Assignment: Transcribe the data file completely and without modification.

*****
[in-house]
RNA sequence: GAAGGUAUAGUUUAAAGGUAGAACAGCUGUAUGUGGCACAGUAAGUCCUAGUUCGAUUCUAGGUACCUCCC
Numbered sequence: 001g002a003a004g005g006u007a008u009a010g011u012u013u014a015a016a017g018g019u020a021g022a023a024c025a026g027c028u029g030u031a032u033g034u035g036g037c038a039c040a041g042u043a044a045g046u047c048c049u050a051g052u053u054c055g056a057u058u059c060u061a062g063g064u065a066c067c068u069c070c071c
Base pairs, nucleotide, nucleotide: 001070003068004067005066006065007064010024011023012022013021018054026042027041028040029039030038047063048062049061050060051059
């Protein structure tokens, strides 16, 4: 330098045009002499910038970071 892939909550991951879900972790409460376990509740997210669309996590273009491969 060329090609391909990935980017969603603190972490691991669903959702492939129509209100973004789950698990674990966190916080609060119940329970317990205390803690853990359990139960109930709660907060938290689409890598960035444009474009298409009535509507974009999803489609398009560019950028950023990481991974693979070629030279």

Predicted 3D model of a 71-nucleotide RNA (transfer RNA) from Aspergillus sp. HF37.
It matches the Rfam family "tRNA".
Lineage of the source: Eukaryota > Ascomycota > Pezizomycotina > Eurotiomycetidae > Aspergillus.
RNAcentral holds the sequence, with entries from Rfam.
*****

[in-house]
RNA sequence: GAAGGUAUAGUUUAAAGGUAGAACAGCUGUAUGUGGCACAGUAAGUCCUAGUUCGAUUCUAGGUACCUCCC
Numbered sequence: 001g002a003a004g005g006u007a008u009a010g011u012u013u014a015a016a017g018g019u020a021g022a023a024c025a026g027c028u029g030u031a032u033g034u035g036g037c038a039c040a041g042u043a044a045g046u047c048c049u050a051g052u053u054c055g056a057u058u059c060u061a062g063g064u065a066c067c068u069c070c071c
Base pairs, nucleotide, nucleotide: 001070003068004067005066006065007064010024011023012022013021018054026042027041028040029039030038047063048062049061050060051059
């Protein structure tokens, strides 16, 4: 330098045009002499910038970071 892939909550991951879900972790409460376990509740997210669309996590273009491969 060329090609391909990935980017969603603190972490691991669903959702492939129509209100973004789950698990674990966190916080609060119940329970317990205390803690853990359990139960109930709660907060938290689409890598960035444009474009298409009535509507974009999803489609398009560019950028950023990481991974693979070629030279």

Predicted 3D model of a 71-nucleotide RNA (transfer RNA) from Aspergillus sp. HF37.
It matches the Rfam family "tRNA".
Lineage of the source: Eukaryota > Ascomycota > Pezizomycotina > Eurotiomycetidae > Aspergillus.
RNAcentral holds the sequence, with entries from Rfam.